Q: I’m getting transferred to the UAE and I can get up to $13,000 USD for education assistance for my elementary school daughter. Is this taxable income? What about housing and company car? I would appreciate your assistance.
A: Yes, the money would be included in your gross foreign income. The same applies to housing and vehicle benefits. The easiest way to think about it is that anything that you would have had to pay with your own cash is taxable.
Q: In July 2009, we “walked away” from our Ohio home, deciding to leave it to foreclosure. As we are officially homeowners in the state of Ohio, until such time as foreclosure occurs, does Ohio still consider us as residents and subject to Ohio state taxes?
A: Residency, especially if you don’t have any economic ties to the state, is up to you. If you don’t intend to return to Michigan then you can renounce your statehood.
Q: My wife is a dual Australian / US Citizen. We are now residents of (and homeowners in) Australia. In June 2009, we incurred approximately $10,000 in moving expenses from Tennessee to Australia. Are any of our moving expenses to Australia deductible? Does US Tax Code allow us to deduct any of the mortgage interest or taxes paid for our primary residence in Australia?
Also, my wife and I have spent only 10 days in the USA since July 2008, so for TY 2010, 330 Rule is assured. Given the benefit of US Taxes 330 Rule, is it better to file as a US Citizen and offset Australian tax liabilities against that filing?
A: For Federal purposes you can deduct your moving expenses. You can also deduct foreign mortgage interest on Schedule A.
As for filing, there is only one option - all US citizens are required to report their worldwide income to the IRS each year. You can get a tax credit for foreign taxes paid, but your US tax return is still your primary tax return (in the eyes of the IRS).
Q: I would like some information regarding expatriate tax as related to my somewhat unique situation. My company is planning to send me to the Dominican Republic to work with our offshore partners. Here are the specifics of my situation:
- I will be working in the Dominican Republic for 1-3 years
- I will be paid by my company in the US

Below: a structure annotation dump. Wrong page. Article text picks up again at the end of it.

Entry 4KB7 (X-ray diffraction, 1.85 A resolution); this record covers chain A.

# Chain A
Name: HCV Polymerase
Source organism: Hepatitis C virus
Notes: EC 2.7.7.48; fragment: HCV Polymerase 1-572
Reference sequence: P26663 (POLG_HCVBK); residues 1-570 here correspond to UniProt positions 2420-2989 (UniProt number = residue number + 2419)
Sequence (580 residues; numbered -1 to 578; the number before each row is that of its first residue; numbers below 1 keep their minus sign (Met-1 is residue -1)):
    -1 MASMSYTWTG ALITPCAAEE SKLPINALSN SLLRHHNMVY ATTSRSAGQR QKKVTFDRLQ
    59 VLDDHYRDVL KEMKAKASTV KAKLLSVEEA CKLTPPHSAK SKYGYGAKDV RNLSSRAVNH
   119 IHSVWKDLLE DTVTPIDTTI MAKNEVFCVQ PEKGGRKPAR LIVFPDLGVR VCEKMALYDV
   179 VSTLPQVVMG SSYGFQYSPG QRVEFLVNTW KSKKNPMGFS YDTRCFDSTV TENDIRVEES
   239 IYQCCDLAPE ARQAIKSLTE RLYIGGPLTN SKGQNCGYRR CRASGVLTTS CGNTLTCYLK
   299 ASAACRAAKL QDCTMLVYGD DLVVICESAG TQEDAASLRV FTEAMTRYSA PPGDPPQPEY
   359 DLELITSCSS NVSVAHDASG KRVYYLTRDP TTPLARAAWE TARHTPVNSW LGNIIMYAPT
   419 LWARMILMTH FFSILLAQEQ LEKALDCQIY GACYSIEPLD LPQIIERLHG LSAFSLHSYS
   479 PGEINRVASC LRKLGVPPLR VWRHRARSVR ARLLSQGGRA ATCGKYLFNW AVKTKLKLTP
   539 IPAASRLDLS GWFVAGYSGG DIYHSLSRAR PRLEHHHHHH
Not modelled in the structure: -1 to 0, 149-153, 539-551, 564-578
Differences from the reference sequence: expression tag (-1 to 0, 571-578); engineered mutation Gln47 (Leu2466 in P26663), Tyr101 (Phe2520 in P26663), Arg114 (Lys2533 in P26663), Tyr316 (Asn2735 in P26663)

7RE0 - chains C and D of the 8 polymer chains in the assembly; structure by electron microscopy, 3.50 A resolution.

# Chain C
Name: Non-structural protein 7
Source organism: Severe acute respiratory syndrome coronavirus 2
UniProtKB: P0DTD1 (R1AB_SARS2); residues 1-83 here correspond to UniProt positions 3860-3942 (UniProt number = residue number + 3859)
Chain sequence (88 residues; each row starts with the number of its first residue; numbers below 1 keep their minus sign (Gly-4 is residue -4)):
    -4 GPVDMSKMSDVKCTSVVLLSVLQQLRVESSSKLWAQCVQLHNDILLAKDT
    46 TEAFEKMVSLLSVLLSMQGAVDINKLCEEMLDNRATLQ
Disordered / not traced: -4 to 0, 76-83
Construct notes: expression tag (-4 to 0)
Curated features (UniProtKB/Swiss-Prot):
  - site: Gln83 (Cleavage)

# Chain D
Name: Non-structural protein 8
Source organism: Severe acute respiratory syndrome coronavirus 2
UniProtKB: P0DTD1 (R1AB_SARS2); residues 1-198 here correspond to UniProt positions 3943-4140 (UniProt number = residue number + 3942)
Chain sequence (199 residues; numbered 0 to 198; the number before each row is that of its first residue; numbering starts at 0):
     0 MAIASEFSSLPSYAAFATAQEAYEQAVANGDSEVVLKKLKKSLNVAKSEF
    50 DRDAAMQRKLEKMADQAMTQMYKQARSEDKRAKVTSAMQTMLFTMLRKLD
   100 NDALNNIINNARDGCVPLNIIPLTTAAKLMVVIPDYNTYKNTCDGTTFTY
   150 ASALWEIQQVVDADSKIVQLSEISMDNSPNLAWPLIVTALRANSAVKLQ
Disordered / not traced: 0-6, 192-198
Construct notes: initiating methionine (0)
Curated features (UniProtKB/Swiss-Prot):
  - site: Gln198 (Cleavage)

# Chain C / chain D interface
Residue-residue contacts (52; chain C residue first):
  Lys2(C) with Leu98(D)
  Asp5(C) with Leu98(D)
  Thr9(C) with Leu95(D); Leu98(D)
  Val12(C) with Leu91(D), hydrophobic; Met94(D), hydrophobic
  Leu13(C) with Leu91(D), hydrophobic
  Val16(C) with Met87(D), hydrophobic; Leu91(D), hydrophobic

- My company has not incorporated in the Dominican Republic
- I will simply be working with companies in the DR but will be working for and getting paid by my company in the US.
- I plan to travel to the US at least twice each year, probably around Christmas and the 4th of July.
- What are my options? Thanks again in advance for any information you can provide.
A: The MOST important thing to remember is whether or not you will qualify for the Foreign Earned Income Exclusion. That is where the 330 day rule comes from.
All the time you return for meetings, vacation, medical emergencies, etc. count against it. Are you going to be paying taxes in the Dominican Republic? If so, you will also be eligible for the Foreign Tax Credit.
You can also find a great deal of information on our Expat Tax Basics page on our main site.
Q: This is my first year abroad and I have been away since April 2009. I was a resident of Oregon in the beginning of 2008 then California as of May 2008. What do i need to do/know to file taxes? Do I automatically get the extension for filing or do i need to file by April 15th since its my first year?
A: From your email it looks like you will need to file Part Year Resident returns in both states. It would depend on income generated in each state, if any, etc.
All US citizens are required to report their worldwide income to the IRS on their tax return. The two primary forms required for expat returns, in addition to the usual Form 1040, etc., are Form 2555 (PDF) – Foreign Earned Income Exclusion (instructions) and Form 1116 (PDF) – Foreign Tax Credit (instructions).
Yes, you get automatic a 2 month extension until June 15th. However, if you want to extend until October you will need to file for extension by April 15th. Make sure to check with each state to see if they accept the federal extension or whether you need to file an extension with the state as well. Filing an extension is never a bad idea for expats—gives you time to decide what you are going to do.